A growing number of Americans will pack up their recreational vehicles and hit the road this year. Ownership of RVs has reached record highs, with 8.9 million households owning an RV.
RV owners will trek across the U.S., visiting some of the 16,000 public and privately owned campgrounds that speckle the map. That’s sure to make a few places a little crowded, which is why a refresher on RV etiquette can benefit everyone.
No matter where an RV parks for the day, it’s important to be a good neighbor and consider those in nearby sites, says Dan Wulfman, the founder of Tracks & Trails, a Colorado-based company that plans camping trips for RV travelers.
“RV etiquette is really important and not everyone gets that memo,” he says. “How you behave can really make or break your vacation, and the vacation of those around you.”
Here’s a list of guidelines to ensure every RV traveler is a good neighbor:
1. Don’t hibernate
A campground or an RV park is like a temporary community, Wulfman says, so everyone should make an effort to be friendly to their neighbors.
“Say hello to your neighbors and learn a little about them,” he says. “You don’t have to spend your vacation with them, but being friendly goes a long way to make everyone feel more at home at a campground.” This way, if a problem arises both people feel comfortable talking about it.
2. Respect campsite boundaries
There aren’t any walls or fences that maintain a physical boundary for each RV party, but one does exist, Wulfman says.
“It’s important to respect everyone’s space,” he says. “In other words, don’t cut through someone’s outdoor living room to go to the bathroom. If you’re traveling with children, remind them of this rule, too.”
3. Mind your garbage
From paper plates to empty plastic bottles, garbage will collect. While it’s tempting to toss garbage into the nightly campfire, it breaks RV etiquette.
Burning garbage creates an awful smell that neighbors have to endure. Plastic in particular gives off a foul odor, and is unhealthy for anyone who inhales it. Rather than burning garbage, bag it and move it to approved receptacles. RV owners should also make sure wastewater is handled properly, Wulfman says. Check tanks and hoses to make sure nothing leaks on the ground and gives off a bad odor.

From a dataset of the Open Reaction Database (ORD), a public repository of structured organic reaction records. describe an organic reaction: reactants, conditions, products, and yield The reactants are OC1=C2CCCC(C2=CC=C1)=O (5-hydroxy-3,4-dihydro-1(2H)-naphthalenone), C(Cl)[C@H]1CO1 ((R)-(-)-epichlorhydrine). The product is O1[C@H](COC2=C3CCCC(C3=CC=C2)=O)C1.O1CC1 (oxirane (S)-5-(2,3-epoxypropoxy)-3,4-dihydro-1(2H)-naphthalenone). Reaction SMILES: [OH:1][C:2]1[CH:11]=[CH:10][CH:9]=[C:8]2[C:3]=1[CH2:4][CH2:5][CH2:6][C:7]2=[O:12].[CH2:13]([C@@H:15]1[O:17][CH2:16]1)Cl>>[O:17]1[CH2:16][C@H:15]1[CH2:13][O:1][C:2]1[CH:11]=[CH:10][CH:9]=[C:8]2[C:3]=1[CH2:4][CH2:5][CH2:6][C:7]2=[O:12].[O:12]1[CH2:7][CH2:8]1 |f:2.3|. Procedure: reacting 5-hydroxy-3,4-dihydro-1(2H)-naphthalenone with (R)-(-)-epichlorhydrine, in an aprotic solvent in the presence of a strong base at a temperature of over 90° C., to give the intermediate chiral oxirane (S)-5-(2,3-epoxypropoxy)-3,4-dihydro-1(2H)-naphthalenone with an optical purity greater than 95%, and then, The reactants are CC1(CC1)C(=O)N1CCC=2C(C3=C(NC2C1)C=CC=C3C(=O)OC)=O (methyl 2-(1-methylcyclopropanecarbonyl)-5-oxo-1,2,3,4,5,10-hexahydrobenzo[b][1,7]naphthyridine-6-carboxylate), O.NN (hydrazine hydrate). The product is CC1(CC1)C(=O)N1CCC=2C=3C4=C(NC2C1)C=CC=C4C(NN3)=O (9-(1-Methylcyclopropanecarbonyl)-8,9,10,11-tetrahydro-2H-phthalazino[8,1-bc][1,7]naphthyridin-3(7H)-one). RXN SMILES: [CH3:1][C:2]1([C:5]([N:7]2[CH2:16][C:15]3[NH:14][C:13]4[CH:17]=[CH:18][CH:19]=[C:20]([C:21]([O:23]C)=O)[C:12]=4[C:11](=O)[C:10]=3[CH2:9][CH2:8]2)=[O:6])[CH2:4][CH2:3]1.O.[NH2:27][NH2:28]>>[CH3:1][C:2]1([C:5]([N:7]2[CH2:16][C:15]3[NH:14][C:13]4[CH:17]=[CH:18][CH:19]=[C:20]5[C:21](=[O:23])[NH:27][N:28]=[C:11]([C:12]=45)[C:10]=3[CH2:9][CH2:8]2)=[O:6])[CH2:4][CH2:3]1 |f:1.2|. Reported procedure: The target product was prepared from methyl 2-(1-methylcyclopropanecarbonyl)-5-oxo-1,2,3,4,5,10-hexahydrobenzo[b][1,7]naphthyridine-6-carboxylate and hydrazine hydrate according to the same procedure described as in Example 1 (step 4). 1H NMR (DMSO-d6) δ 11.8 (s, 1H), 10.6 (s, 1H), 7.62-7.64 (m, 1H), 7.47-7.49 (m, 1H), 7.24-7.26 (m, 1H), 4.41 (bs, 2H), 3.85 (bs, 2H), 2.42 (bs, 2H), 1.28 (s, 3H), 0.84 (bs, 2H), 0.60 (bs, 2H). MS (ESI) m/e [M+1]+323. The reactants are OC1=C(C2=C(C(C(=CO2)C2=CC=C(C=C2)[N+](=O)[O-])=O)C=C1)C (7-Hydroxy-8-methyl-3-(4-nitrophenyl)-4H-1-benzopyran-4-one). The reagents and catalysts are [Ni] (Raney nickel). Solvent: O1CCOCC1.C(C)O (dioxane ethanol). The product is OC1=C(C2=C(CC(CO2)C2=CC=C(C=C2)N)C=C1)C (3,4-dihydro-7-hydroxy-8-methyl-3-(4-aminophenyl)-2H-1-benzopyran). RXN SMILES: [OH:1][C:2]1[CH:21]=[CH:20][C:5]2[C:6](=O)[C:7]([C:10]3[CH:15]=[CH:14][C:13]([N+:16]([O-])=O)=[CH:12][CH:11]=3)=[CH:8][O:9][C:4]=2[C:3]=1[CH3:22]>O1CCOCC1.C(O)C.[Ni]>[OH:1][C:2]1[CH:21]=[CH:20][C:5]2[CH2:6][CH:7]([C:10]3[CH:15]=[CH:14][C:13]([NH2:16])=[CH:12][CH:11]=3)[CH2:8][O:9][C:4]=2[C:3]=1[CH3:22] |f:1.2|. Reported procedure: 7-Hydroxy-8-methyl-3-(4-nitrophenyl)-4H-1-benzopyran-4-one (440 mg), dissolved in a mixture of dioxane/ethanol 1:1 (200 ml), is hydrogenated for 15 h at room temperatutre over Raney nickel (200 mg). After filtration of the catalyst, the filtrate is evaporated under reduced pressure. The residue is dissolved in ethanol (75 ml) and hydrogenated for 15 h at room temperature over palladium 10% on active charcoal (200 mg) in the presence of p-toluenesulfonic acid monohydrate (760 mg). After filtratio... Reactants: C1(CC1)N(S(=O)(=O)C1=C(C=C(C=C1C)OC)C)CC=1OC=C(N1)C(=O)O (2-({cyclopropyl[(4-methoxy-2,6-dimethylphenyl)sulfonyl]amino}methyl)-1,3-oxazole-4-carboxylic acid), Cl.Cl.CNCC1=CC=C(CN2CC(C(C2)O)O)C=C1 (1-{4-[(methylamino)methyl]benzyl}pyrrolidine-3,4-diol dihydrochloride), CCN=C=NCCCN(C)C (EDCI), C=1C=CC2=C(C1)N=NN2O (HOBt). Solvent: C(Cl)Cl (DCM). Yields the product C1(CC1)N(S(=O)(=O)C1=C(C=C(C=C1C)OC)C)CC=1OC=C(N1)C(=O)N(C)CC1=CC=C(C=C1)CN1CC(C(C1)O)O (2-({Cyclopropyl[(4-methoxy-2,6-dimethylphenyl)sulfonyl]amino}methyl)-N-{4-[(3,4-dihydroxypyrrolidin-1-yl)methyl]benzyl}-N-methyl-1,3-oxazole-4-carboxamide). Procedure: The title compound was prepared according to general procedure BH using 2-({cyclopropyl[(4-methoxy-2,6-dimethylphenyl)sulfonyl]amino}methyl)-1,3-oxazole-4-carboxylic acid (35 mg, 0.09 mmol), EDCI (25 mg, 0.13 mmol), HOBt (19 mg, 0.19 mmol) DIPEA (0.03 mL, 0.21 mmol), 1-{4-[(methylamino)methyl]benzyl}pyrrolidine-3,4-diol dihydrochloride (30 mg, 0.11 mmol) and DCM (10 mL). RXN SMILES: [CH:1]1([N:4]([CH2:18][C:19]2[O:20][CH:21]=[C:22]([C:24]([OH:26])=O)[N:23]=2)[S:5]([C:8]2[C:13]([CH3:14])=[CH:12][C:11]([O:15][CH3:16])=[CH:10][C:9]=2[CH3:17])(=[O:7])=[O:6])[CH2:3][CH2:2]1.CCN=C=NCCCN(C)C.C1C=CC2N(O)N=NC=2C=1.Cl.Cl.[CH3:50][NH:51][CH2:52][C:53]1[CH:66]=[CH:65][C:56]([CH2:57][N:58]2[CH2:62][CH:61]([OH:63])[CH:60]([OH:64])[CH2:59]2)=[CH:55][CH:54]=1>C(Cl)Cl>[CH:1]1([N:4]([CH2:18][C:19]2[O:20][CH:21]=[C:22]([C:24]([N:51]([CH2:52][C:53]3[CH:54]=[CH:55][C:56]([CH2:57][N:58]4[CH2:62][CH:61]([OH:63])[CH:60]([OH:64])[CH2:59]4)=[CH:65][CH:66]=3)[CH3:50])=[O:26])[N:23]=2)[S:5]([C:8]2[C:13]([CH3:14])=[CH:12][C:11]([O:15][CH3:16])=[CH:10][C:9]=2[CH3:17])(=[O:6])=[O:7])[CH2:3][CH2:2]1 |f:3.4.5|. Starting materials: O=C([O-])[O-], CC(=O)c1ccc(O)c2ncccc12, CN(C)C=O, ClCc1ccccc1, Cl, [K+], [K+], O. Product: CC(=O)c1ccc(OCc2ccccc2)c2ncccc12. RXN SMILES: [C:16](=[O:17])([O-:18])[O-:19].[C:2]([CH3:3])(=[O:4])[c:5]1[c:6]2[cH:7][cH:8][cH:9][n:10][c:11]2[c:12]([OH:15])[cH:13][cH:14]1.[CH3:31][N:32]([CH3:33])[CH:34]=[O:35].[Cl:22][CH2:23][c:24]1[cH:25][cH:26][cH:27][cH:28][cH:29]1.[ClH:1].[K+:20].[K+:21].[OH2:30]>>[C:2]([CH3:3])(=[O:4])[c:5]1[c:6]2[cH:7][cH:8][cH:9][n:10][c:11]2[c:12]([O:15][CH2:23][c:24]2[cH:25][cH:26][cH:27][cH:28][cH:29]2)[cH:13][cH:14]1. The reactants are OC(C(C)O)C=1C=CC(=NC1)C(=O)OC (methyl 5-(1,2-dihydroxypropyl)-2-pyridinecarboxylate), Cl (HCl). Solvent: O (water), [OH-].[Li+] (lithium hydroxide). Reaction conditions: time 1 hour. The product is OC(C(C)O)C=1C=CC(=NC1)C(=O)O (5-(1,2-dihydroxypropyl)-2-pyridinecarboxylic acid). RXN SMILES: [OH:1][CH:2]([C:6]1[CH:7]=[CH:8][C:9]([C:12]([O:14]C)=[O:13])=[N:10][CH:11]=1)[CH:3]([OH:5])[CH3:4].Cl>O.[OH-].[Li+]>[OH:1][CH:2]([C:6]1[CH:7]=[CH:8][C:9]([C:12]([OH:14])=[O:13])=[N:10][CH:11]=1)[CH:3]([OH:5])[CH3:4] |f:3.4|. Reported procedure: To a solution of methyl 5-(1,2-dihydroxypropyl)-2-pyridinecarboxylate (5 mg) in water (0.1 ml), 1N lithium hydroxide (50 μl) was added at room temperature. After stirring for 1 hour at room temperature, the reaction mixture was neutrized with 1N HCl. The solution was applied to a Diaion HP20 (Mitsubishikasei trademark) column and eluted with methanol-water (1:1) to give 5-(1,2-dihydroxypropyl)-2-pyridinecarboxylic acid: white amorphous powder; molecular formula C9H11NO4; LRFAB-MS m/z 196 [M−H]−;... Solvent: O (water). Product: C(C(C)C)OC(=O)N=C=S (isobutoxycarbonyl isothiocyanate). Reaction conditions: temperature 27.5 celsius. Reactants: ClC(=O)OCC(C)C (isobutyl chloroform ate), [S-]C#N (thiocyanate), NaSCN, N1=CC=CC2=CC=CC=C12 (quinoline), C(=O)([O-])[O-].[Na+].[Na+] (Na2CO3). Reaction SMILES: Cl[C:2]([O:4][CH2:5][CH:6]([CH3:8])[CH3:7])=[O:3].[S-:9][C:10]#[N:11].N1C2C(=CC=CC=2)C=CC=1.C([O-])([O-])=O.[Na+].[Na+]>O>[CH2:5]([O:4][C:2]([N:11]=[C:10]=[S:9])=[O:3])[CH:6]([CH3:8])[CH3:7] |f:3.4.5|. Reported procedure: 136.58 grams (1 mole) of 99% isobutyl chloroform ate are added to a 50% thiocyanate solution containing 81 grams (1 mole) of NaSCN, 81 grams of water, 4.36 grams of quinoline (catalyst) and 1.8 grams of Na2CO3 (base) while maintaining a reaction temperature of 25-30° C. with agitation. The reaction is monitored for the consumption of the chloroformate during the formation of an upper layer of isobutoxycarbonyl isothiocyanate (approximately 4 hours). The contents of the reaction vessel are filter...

4. Keep it down
RVs make a lot of noise. From generators to outdoor entertainment centers, an RV can create a lot of racket. Be mindful of the noise, Wulfman says.
“Yes, you’re on vacation, but that doesn’t mean the family next to you wants to hear your generator running at 3 a.m. or a kid’s movie blaring on an outdoor television,” he explains. “Be aware of the noise you create, and try to keep it to a minimum.”
This quiet rule applies to people, too, Wulfman says. It’s okay to stay up late and enjoy a campfire with kids, just be respectful to the neighbors at the same time. Most places have “quiet hours” that you should respect.
5. Be selective in campground choices
Unfortunately, not every RV party follows common etiquette. To increase the likelihood of having respectful neighbors, campground selection is important, Wulfman says.
“Campgrounds that are in town are usually frequented by locals that are there to party, so it’s always best to travel a little outside of a city,” he says. “By putting in a few extra miles, you’ll probably be able to find a quieter site with fewer people.”
This is where proper planning comes into play, Wulfman says. It’s best to have a game plan for overnight stays rather than pulling into the first campground or RV park that’s on the way. As more people crisscross the nation in RVs, it’s increasingly important to respect the boundaries of others. Being a good RV neighbor isn’t difficult; it just requires consideration of others, which sometimes gets lost during the relaxed nature of vacations.
And, of course, not having everything you need during your RV travels can also make or break your vacation. Use this pre-travel RV checklist to make the process easier.